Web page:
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The three most instrumental figures in my life: my parents and Doug Pederson.
It sounds hyperbolic, but the Eagles are everything to me. If not for the 2017 team that Pederson led, I don't know where I would be as a person nor what I'd be doing for a career. Maybe I'd be working on the TPS reports somewhere!
Pederson went from allegedly the worst coaching hire in the NFL in decades to a kingslayer, a man who defeated the greatest football mind and the GOAT with nothing more than a backup quarterback and a city-altering trick play in his pocket.
Pederson is now gone as the Eagles' head coach. I feel a pit in my stomach the way I never would imagine with a person I've never even met leaving Philadelphia. Brian Dawkins being allowed to walk in free agency was tough, but watching the man who brought the Lombardi Trophy parading down Broad Street was another matter entirely.
I'd live September 2017 through February 2018 on an infinite time loop if I could. A Sunday at the Linc went from nail-biting, anxiety-filled drama to a three-hour party (closer to a nine-hour one if you were hanging in the parking lot ahead of time).
I was 23 that fall in my last semester of college during that super 2017 season after taking some time off. As I grew into something resembling an adult, I watched the Eagles, the source of all my joy and torture for more than two decades, grow into the team I never imagined they could be: champions.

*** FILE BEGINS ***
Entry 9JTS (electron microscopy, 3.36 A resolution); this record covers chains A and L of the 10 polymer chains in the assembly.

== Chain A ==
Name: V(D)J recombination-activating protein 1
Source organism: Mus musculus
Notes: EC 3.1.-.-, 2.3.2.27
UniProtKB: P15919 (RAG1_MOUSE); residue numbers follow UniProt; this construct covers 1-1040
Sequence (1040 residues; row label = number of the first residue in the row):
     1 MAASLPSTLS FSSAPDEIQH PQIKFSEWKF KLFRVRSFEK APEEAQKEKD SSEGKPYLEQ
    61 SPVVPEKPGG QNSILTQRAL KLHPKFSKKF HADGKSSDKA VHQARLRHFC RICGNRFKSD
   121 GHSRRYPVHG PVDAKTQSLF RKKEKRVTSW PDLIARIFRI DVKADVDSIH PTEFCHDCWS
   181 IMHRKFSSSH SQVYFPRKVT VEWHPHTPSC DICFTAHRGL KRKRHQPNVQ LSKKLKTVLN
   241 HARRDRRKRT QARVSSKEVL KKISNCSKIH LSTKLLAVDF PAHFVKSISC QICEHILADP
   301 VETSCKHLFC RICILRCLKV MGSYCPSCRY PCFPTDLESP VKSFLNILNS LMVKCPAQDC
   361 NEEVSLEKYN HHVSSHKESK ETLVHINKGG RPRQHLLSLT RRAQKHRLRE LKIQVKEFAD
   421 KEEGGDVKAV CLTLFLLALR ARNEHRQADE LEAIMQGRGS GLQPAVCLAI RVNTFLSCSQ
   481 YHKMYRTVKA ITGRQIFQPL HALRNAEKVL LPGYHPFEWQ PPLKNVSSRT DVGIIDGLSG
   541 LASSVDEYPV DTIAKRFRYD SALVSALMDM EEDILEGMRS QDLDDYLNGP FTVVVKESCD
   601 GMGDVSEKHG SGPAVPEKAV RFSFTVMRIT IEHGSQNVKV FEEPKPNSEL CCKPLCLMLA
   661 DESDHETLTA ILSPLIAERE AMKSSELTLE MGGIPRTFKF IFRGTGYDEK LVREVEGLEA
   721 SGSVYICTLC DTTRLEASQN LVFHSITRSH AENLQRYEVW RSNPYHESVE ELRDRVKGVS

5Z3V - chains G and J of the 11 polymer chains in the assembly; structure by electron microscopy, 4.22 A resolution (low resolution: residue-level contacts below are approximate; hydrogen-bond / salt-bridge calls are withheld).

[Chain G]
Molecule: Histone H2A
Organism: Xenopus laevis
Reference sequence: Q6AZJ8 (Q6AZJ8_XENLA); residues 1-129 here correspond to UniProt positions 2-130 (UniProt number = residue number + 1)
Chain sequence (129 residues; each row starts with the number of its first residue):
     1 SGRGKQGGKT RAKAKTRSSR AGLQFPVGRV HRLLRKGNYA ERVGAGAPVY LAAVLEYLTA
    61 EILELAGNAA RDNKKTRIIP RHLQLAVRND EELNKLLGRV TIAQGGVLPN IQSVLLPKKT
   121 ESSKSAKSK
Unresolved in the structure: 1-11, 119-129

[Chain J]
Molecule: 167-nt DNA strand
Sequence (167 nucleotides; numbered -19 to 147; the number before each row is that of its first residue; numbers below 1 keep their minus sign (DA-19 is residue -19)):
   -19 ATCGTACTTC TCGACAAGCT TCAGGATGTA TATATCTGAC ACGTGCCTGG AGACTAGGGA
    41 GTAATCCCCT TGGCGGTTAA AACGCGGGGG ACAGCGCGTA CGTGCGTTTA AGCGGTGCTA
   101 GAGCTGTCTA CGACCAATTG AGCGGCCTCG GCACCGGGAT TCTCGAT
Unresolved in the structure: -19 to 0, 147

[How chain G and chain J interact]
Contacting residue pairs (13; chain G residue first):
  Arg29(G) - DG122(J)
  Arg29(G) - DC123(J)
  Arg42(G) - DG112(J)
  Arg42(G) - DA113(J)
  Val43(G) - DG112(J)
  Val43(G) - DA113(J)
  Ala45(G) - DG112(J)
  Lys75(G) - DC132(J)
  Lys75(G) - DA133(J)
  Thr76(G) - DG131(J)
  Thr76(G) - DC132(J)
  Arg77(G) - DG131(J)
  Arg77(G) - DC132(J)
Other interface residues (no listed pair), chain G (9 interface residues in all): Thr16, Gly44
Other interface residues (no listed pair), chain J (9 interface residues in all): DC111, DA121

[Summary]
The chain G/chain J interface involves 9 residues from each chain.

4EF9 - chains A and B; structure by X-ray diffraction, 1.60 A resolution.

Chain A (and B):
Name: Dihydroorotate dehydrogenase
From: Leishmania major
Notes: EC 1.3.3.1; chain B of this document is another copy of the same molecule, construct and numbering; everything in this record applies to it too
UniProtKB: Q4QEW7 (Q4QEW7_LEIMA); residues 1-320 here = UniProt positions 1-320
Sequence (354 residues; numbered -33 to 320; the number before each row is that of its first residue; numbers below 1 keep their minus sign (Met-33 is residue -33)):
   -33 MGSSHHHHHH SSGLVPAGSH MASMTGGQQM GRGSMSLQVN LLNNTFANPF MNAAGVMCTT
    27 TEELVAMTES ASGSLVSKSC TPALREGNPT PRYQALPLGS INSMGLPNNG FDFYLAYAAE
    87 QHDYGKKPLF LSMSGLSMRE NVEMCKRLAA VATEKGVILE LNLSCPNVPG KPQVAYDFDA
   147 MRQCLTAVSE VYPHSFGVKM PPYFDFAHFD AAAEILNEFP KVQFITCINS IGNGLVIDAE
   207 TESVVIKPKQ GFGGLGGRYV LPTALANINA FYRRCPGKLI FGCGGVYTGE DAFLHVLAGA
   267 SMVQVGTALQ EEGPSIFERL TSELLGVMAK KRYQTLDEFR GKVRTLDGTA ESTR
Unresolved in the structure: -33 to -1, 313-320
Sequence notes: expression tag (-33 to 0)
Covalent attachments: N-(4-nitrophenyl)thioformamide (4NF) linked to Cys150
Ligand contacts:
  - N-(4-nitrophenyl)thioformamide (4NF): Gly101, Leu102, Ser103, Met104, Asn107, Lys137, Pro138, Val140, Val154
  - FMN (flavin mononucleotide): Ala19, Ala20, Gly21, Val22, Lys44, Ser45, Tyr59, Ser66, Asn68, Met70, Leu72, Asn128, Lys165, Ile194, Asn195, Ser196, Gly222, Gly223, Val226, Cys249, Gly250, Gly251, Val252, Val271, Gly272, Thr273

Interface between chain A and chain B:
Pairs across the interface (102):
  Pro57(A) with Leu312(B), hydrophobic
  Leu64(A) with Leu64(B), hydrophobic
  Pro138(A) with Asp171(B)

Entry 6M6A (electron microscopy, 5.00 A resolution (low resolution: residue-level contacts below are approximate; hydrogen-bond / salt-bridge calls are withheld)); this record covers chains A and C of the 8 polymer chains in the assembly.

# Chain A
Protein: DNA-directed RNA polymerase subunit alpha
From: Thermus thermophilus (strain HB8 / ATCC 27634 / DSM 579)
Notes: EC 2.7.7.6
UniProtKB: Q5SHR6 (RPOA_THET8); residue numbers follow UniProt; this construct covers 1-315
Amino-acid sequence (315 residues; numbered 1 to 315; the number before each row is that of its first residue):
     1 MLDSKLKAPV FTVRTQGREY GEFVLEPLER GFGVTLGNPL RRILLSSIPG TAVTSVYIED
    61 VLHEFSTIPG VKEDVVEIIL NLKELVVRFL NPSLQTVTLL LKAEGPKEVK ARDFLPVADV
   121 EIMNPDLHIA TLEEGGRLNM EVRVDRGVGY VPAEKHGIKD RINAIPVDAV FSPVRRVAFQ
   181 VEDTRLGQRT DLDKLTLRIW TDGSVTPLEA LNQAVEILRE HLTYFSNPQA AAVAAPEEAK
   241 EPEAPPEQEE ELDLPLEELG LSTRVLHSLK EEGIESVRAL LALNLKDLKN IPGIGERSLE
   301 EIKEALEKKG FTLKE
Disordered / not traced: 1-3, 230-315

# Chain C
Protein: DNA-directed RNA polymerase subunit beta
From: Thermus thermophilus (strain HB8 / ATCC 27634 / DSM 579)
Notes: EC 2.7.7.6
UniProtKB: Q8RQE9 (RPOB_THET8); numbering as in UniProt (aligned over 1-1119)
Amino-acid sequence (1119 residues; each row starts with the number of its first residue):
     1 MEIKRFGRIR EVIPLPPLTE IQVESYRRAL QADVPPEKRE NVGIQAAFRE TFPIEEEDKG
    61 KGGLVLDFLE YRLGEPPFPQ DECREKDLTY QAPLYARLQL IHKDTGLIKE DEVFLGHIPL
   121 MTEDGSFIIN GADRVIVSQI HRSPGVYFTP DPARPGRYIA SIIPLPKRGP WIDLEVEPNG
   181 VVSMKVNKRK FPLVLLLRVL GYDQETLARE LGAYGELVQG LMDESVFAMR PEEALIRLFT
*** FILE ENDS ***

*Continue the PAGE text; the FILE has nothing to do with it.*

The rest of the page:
That was Doug's doing.
By the time I watched Pederson call a flea flicker while already up 17 points in the NFC Championship game in person, the coach had elevated 70,000 people packed into the stadium to another plane of existence.
When I met the love of my life and eventual domestic partner at the victory parade, I had become a new person entirely.
None if it happens without Doug.
I'm an emotional guy. I find that most Eagles fans, deep down, are as well. "We wear our heart on our sleeves even when we're not wearing sleeves," a team hype video once said. I thought Doug would be here forever. 2020 was a disaster for the Eagles, but it felt impossible to imagine someone else at the head of this team. The franchise needs an overhaul on an infinite amount of levels, but I'm still crushed.
I'm not alone in that adoration. That Super Bowl win was a cathartic release for millions of people. That can never be taken away from Doug nor us.
A new coach is coming. I have my doubts that they will be a better fit for the Eagles than Pederson, let alone that the replacement will bring the franchise to the highs that Pederson did.
Flags fly forever, as does my eternal gratitude to Douglas Irvin Pederson.